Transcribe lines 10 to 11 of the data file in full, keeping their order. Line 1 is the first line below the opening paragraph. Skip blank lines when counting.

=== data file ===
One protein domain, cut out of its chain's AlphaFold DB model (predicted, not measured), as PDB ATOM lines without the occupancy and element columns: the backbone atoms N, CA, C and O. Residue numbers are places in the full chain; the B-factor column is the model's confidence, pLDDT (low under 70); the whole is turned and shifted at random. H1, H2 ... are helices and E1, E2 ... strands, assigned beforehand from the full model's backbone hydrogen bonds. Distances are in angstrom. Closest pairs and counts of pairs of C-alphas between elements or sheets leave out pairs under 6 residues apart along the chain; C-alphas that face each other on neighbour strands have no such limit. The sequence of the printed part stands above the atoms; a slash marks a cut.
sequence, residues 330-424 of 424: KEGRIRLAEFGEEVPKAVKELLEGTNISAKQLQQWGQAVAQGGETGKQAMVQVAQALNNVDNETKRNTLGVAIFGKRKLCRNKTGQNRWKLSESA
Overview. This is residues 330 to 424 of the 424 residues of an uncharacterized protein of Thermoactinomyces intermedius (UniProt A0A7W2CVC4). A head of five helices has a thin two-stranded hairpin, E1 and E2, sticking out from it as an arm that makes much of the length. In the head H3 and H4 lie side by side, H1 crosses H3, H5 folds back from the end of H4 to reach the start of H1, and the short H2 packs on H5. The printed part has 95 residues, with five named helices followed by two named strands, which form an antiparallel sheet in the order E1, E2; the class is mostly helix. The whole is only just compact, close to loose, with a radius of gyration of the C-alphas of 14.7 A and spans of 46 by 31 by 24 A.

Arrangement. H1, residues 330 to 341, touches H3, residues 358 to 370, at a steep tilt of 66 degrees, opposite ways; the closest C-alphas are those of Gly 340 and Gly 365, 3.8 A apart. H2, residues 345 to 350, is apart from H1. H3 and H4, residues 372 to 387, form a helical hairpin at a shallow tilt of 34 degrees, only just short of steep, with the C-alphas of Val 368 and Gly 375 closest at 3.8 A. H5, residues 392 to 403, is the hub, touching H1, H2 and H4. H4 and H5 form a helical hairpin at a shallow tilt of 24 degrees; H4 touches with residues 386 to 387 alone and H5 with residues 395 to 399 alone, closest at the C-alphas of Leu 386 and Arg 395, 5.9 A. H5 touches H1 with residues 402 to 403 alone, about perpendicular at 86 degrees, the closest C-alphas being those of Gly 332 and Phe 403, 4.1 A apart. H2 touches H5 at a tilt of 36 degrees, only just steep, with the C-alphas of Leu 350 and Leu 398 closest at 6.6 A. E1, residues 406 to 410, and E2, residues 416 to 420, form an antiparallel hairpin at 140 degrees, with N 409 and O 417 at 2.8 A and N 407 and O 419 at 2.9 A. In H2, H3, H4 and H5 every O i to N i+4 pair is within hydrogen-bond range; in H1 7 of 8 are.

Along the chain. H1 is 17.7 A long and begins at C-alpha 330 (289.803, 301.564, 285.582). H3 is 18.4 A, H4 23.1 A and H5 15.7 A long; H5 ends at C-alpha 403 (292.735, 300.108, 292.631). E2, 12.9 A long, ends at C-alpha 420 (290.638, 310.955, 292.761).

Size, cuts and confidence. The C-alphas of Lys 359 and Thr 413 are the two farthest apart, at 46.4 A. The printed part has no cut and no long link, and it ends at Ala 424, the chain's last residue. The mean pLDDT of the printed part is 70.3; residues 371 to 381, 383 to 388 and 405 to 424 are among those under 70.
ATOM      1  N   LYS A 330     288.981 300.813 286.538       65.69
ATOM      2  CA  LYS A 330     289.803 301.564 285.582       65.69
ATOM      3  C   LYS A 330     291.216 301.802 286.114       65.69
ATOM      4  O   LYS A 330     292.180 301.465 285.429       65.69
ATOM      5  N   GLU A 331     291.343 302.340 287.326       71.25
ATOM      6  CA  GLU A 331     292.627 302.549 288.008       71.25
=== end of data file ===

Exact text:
ATOM      5  N   GLU A 331     291.343 302.340 287.326       71.25
ATOM      6  CA  GLU A 331     292.627 302.549 288.008       71.25